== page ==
Classroom Carousel – A technique for generating ideas in City’s Learning Spaces

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Carousel Ride at a Fair

Bring the fun of the fairground into the classroom! (photo by Santanu Vasant/City University London, CC-BY-SA)

Active learning in classrooms encourages students to work collaboratively and motivate each others’ learning, to clarify their understanding of course content and reflect on different peer perspectives. Take a look at the group work suggestions in our series of blog posts. We recommend booking City’s new Learning Spaces to run these activities.

Summary

Classroom Carousel is a way of generating lots of ideas to a set of open ended questions in groups of no more than six. Informally it assesses the knowledge of each member of the group and helps students to focus on a particular topic. It can serve as a good start or end of session activity or when energy is low, as it’s quite an active technique!

Why?

The approach allows students to communicate their ideas on a given topic and to explore multiple perspectives of other students. It fosters the skills of team working and communication within the group and helps students form a deeper understanding of a topic by thinking about the open ended questions. This technique works with a smaller class size of up to 30 students.

Technique:

  • Split the class into groups of no more than six students. Organise the room so that there’s room to move around the room and have students sit near to a wall. Create 5-6 stations with the furniture where the students will work.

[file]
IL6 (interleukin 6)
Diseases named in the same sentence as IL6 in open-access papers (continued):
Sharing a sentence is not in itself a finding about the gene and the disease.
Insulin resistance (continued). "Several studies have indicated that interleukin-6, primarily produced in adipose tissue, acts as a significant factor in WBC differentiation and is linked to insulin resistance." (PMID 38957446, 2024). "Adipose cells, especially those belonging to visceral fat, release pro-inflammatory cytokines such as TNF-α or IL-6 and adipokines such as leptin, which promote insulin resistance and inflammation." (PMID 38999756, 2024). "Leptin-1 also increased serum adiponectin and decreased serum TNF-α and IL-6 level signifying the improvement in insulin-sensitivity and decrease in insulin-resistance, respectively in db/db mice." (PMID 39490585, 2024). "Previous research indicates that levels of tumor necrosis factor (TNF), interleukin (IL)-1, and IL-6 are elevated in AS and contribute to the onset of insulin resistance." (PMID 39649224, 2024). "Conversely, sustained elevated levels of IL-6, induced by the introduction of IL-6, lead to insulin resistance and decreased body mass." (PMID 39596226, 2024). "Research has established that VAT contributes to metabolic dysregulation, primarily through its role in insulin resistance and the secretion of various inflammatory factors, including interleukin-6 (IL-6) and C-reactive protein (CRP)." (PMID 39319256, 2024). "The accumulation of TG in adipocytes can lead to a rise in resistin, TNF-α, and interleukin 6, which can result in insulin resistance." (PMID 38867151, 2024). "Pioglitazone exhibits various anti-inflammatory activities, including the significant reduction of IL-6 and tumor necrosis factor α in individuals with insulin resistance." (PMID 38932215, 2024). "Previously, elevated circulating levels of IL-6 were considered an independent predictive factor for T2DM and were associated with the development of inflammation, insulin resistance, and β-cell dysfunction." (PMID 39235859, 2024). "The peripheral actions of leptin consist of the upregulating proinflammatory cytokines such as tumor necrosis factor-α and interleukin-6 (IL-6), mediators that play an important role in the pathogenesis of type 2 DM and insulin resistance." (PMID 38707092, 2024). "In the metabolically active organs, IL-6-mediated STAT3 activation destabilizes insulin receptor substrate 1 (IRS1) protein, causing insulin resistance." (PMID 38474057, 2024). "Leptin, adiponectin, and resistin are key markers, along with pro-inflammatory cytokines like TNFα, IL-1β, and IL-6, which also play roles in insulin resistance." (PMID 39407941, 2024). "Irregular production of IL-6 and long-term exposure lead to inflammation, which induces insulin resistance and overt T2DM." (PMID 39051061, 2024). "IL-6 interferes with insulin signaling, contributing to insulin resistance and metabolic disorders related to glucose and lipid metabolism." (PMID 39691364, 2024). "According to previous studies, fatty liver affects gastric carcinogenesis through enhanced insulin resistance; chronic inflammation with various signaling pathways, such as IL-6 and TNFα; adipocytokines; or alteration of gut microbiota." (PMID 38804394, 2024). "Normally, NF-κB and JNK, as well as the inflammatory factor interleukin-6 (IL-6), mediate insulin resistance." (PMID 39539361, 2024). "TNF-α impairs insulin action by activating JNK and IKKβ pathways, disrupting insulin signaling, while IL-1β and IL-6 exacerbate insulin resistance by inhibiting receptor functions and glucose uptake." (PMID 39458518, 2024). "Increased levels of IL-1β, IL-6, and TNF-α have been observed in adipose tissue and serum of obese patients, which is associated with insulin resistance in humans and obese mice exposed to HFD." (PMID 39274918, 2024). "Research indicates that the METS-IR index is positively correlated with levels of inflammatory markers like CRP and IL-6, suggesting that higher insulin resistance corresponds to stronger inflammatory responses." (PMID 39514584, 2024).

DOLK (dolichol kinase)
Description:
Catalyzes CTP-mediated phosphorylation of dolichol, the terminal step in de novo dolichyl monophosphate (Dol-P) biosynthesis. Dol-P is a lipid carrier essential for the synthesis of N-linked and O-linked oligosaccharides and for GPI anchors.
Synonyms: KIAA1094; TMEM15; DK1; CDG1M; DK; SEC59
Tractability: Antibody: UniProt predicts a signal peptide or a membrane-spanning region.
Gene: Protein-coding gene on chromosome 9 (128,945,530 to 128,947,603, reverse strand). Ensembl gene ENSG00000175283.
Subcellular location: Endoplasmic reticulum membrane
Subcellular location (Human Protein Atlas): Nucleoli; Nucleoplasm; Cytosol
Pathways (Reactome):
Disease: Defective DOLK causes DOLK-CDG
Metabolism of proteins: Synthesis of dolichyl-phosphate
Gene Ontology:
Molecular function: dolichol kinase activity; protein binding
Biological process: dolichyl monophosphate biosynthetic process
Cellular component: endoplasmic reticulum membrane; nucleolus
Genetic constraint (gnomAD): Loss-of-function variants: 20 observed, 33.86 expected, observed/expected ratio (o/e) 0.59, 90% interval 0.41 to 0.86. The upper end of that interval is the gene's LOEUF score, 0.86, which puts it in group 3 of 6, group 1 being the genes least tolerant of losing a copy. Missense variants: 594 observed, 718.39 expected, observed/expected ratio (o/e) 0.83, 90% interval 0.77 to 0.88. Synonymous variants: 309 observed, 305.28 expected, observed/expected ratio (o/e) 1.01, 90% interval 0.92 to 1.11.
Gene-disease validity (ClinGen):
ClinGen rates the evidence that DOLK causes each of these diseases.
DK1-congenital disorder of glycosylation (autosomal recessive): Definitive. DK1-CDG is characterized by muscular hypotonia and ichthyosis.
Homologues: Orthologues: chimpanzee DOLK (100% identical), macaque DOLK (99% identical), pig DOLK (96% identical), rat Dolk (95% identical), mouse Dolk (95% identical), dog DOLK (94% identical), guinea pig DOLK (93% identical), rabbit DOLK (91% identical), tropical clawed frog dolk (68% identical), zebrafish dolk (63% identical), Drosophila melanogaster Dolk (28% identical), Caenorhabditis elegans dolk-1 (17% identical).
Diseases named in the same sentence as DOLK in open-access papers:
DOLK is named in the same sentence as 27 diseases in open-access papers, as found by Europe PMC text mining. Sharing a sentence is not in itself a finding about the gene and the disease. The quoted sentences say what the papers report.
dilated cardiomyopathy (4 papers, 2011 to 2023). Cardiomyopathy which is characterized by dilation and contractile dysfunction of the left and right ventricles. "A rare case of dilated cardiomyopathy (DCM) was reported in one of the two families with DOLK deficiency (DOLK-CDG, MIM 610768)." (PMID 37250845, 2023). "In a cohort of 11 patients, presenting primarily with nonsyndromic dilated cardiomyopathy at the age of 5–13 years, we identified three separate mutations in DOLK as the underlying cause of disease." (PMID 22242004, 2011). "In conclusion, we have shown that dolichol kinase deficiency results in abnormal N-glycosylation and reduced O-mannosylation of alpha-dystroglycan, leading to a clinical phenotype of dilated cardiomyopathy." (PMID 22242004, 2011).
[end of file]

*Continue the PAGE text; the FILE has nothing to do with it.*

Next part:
• Place flipchart paper on the walls or squiggle glass with the relevant open ended question (for example, ‘for what reasons…’). Aim for 5-6 questions. Assign students a starting point to begin the idea generation process.

  • Give each group a set time to generate ideas. After the set time (typically 5 minutes), indicate (by clapping, using a bell or horn) to them to move to the next question, the students move onto the next question and repeat the process. This continues until all of the groups have had the opportunity to generate ideas around each question.

  • Finally, ask each group to report out to the whole group, briefly summarising the themes, big ideas, and important applications to their work that have emerged.

Online suggestion: You can replicate this activity online via a discussion forum

Tip:  This technique can be modified so that the 5-6 questions are tasks of 5 minutes long testing out their understanding of a topic.

Where can this activity be done?

Room type Building Room Capacity Notes
Movable tables and chairs College A109 35
A214 30
AG08 40
University B307B/C 70
BLG08 32
BM02 25
BM03 25
Node chairs College A112 16
AG24B 25 SHS only
Social Sciences D222 22

For more ideas on group work activities in flexible learning spaces visit http://tinyurl.com/LSgroupwork.

References

Higgins, K. 2009. Classroom Carousel [online]. Available from: http://teachactive.co.uk/?p=284 [Accessed: 27.08.2014]

Purdue. n.d. Active Learning in the Large Class [online] Available from:

https://www.itap.purdue.edu/learning/cdm/supporting/Active%20Learning%20in%20the%20Large%20Class.pdf [Accessed: 27.08.2014]

Stix. A 2012. Carousel Brainstorming [online] Available from: http://www.andistix.com/carousel_brainstorming [Accessed: 27.08.2014]

 

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